The size of the anvil should be proportional to the work and the hammer used to perform that work. For forging an average hand hammer to anvil ratio of about 50:1 is normal.
For Example, a heavy 4 pound (1800g) hammer and a 200 pound (90kg) anvil are a good match.
To be clear about the size of a “shop anvil”, in researching for this article, I read on the blacksmithing forum iforgeiron something I liked. If it’s too heavy for you to pick up without struggling, it’s a shop anvil. 200 lbs seems to be the agreed-upon weight for a standard anvil.
The core function of the anvil is to act as a platform that’s supposed to throw the hammer back at the blacksmith. In order for the anvil to do a good job of that is to be heavy and solid. So they must be made from what seems like indestructible material.
Anvils are typically made of steel. Good ole fashion slab of steel.
There are different levels of that steel though, of course. After choosing one of the five types of anvils, the next choice is for the quality of material for that anvil.
If you were shopping for an anvil today, you would have two choices here. Forged or cast.
Forged anvils are the Cadillacs. They are more durable, larger, and are known as the best anvils. With that, also comes the higher ticket price over the cast anvil.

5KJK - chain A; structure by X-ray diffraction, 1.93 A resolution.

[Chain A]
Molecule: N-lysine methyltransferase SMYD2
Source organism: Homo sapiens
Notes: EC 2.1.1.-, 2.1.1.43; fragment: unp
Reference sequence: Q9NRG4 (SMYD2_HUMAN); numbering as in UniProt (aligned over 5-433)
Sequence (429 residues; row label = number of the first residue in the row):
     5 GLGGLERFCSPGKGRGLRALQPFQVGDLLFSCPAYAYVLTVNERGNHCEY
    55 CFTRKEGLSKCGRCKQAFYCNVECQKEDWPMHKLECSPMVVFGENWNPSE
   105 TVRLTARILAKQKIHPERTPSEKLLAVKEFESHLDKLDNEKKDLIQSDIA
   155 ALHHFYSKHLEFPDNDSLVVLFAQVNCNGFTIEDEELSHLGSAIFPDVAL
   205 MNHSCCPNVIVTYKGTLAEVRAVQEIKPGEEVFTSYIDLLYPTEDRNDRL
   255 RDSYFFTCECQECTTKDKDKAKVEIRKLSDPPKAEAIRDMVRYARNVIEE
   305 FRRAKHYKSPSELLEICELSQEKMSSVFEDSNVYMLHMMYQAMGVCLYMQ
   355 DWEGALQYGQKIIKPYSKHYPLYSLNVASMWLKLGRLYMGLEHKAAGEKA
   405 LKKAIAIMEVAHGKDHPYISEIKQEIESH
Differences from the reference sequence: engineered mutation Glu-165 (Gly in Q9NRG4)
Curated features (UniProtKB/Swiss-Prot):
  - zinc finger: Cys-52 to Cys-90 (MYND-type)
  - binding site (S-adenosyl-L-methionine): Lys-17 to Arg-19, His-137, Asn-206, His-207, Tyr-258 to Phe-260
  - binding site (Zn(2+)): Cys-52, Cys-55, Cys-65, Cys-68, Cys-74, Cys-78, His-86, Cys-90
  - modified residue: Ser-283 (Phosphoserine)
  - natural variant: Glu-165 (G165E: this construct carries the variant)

People in real life, in today’s world, use anvils for a variety of functions. They are used for making blades and knives. They are used to make certain protection gear like guards. Horse owners also use anvils for fitting their horses and mules shoes.
The general public doesn’t believe anvils are still in use today in the “real” world, but they are used every day indeed. Not just one profession either.
Professions that work with anvils include:
- Jewel crafters
All of these professions that build things. An anvil is a builder tool.
Some of the items that are made include:
- Types of Home Hardware
- Bottle Openers
Back to referencing today’s world, blacksmiths use anvils to shape hot metal. Just like when it was first invented.
Fun fact: The anvil hasn’t been drastically innovated since the dawn of it’s invented birth date. It’s one of the only inventions in history that has remained unchanged. The anatomy of the anvil has been refined over centuries, but not completely changed.
If that doesn’t say “if it ain’t broke, don’t fix it”, nothing does.
It provides a clean functional surface for the blacksmith to work on. Like the desk of a writer or the workbench of a woodworker.
The anvil is very much the backbone of the blacksmith. Over 90% of their work is with their anvil.